Just Above Sunset
Volume 5, Number 10
March 11, 2007

Paris Beef

 The world as seen from Just Above Sunset -

"Notes on how things seem from out here in Hollywood..."

The French Food Chain - Before, In-Between and After

Our man in Paris, Ric Erickson, sends three shot from Paris, for the French foodies out there. He didn't send text other than the title. But one suspects he's been to the Salon International de l'Agriculture.  When? Du 3 au 11 mars 2007 de 9h à 19 h.  Where?  Paris expo, Porte de Versailles.  Perhaps he showed up of the "Nuit de l'agriculture" - Vendredi 9 mars 2007 jusqu'a 23h - or perhaps not.

In any event, he sends a shot of this beast, the first link in the food chain. And damn, French cattle are just prettier than they should be - particularly the Charolais breed, from the area around Burgundy. We have a few over here - check out the American International Charolais Association for that. Oh, and don't forget those Limousin Cattle.  You've got to start the food chain right.

French cow

This seems to be the Rungis Market - the central market of Paris, in the southern suburbs, the biggest wholesale food market in the world - "Le plus grand marché de produits frais au monde."  Since the tenth century the central market of Paris was located in the center of the city, in a ten-acre area on the Right Bank, Les Halles.  That became too small and in 1969 the market was transferred to the suburbs.  Les Halles is now a big mall, Le Forum des Halles - there's GAP store, of course, and a Starbucks.  What you saw in the move Charade (1963) - Audrey Hepburn and Walter Matthau having onion soup there in the middle of the night, discussing whether Cary Grant was a bad guy or not, while actual butchers on break wandered about in the background - happens there no more. Now they'd sip latte at Starbucks. Things change.

In any event, the Rungis market is the property of the French State and administered by the Semmaris (Société d'Economomie Mixte d'Aménagement et de gestion du marché d'intérêt national de Rungis). It's a wholesale operation - open from one in the morning to seven in the morning - so all clients are professionals, distributors and restaurants.  It is famed for its veterinary controls and property checkouts.  They do things right. Sinclair Lewis wouldn't complain.  In fact, the waste of the market is recycled and the energy generated by the cremation factory is used to heat the market - and nearby Orly Airport.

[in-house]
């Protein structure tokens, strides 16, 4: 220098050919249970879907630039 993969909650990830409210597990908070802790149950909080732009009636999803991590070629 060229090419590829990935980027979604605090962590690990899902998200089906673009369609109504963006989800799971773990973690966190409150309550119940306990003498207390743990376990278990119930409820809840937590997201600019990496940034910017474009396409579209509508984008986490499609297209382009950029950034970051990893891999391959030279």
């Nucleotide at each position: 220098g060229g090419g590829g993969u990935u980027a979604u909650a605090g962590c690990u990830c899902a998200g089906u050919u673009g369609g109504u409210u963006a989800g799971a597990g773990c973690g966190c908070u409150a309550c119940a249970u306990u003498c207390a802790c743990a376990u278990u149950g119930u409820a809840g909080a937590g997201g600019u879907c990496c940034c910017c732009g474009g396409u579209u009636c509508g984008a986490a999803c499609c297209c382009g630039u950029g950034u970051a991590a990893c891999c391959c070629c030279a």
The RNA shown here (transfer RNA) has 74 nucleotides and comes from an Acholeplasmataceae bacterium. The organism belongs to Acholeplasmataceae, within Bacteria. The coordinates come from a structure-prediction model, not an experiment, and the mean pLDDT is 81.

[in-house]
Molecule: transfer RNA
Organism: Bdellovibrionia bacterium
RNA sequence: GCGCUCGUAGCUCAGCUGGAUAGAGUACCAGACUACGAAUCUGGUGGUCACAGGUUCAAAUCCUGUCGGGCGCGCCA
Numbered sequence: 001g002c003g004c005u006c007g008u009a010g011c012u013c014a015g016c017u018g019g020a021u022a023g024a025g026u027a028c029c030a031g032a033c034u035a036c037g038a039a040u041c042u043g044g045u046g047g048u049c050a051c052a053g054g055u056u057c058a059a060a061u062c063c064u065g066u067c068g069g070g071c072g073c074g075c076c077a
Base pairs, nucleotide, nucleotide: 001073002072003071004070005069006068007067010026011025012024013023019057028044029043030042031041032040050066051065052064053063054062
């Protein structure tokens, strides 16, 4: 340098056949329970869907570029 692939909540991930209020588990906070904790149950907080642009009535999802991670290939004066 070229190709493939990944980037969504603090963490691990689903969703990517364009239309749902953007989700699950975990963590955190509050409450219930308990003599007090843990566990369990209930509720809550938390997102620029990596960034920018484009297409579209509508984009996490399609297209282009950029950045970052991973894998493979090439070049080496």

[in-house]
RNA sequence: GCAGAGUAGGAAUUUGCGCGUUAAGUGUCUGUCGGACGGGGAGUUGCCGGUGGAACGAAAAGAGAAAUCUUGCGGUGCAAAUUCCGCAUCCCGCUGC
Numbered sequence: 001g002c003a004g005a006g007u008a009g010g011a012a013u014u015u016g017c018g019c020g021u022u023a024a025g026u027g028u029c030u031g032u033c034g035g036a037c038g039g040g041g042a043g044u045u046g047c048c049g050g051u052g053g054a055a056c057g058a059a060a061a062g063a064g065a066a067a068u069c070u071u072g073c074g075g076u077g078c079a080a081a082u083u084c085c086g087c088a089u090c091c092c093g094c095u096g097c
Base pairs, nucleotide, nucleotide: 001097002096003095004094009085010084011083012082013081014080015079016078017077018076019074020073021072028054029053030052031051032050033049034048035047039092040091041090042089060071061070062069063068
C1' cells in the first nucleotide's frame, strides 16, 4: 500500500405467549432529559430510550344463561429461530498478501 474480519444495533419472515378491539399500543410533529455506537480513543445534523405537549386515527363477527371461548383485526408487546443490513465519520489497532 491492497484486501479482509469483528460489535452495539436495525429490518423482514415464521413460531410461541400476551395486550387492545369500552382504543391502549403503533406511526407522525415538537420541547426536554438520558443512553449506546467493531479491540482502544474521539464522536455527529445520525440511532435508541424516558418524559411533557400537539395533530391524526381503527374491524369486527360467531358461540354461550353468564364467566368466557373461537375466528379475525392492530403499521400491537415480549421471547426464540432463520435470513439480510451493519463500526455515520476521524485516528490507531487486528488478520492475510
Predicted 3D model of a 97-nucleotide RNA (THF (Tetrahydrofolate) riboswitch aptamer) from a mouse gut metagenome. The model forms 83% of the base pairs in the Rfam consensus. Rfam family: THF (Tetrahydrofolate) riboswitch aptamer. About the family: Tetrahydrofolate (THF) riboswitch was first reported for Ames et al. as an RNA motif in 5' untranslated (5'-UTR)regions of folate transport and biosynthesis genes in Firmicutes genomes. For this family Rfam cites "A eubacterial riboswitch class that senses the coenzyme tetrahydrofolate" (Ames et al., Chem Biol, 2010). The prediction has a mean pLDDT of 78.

How Ric got this shot is a mystery.  But it's the middle step in the food chain.

Butchers at Rungis market, south of Paris

The last link in the food chain is the French steak and frites (fries).  See Solving the Mystery of French Steak - Anthony Bourdain in the New York Times - July 12, 2000 -

    I dug into my first real French steak, pan-seared, at a noisy, smoke-filled brasserie near Pigalle about 20 years ago.  It was onglet, and I was immediately struck by its ropy, not-too-tender but not-too-tough texture and its strong, almost kidneyish flavor. This was not your generic slab of sirloin or rib-eye or pallid filet mignon.  This was a cut of meat I'd never seen before. Strange, exciting, even a little scary.  This, I thought, was eating.

    Today onglet is better known as hanger steak in New York, and it is so common it turns up in restaurants beyond French brasseries, and even in some meat markets.  But the French steaks served alongside the frites can still be a mystery to most Americans, and it's not the meat but the cut that mystifies. These aren't simple sirloins or porterhouses or T-bones, and the differences are not just a matter of translation.  For all their flavor, these steaks demand more of butcher and buyer alike.

    What's good - what's great - about French cuisine stems from its guiding principles, and no principle is more firmly ingrained in the minds and souls of French-trained chefs than the idea that one must "use everything." Use what's available.  Use it to its best effect.  And make the most money you can from it - every scrap of shank, shoulder and jowl.

    Back in the early days, when the meat supply was often erratic and refrigeration was at a minimum, frugal butchers had to make some shrewd moves to make a profit off a side of beef.  They worked hard, often with the precision of desperate and money-hungry neurologists, rooting around with their knives, searching for gold deep inside the less-prized and less-expensive sections of carcass.

At the time he was a chef at Les Halles in New York, working with Hubert Marie, a traditionally trained French butcher.  And he explains it all. Click on the link. And he explains the sides - "Eat with plenty of vin ordinaire - and of course, frites. (If you can get some kidney fat off your butcher to fry those spuds, you are really living the good life.)"

So we have the final link.

Bavette et frites, Paris

Photos Copyright © 2007 - Ric Erickson, MetropoleParis

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Last updated Saturday, March 10, 2007, 10:30 pm Pacific Time

All text and photos, unless otherwise noted, Copyright © 2003, 2004, 2005, 2006, 2007 - Alan M. Pavlik